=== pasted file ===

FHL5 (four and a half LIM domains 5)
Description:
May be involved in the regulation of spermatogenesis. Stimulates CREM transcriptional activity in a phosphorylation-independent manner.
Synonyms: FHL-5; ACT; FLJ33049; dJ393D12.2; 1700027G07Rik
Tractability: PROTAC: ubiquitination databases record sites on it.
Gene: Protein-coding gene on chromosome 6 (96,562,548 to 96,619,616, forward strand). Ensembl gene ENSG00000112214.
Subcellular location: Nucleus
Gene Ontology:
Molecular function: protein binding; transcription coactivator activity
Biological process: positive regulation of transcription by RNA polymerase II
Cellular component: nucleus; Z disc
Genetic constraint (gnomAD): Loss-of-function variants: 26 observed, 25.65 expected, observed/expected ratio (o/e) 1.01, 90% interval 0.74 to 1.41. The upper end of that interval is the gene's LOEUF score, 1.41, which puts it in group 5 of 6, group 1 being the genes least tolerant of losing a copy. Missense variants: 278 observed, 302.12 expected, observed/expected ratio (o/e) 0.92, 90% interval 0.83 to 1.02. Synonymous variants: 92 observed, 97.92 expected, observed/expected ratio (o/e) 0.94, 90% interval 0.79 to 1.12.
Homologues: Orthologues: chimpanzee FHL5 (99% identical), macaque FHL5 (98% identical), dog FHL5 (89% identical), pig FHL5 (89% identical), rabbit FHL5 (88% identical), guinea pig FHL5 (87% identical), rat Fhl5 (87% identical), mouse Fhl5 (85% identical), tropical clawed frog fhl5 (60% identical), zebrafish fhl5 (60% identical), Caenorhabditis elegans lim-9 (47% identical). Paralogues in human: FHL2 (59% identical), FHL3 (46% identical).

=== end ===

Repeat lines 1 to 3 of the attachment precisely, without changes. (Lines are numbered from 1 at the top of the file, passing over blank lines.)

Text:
FHL5 (four and a half LIM domains 5)
Description:
May be involved in the regulation of spermatogenesis. Stimulates CREM transcriptional activity in a phosphorylation-independent manner.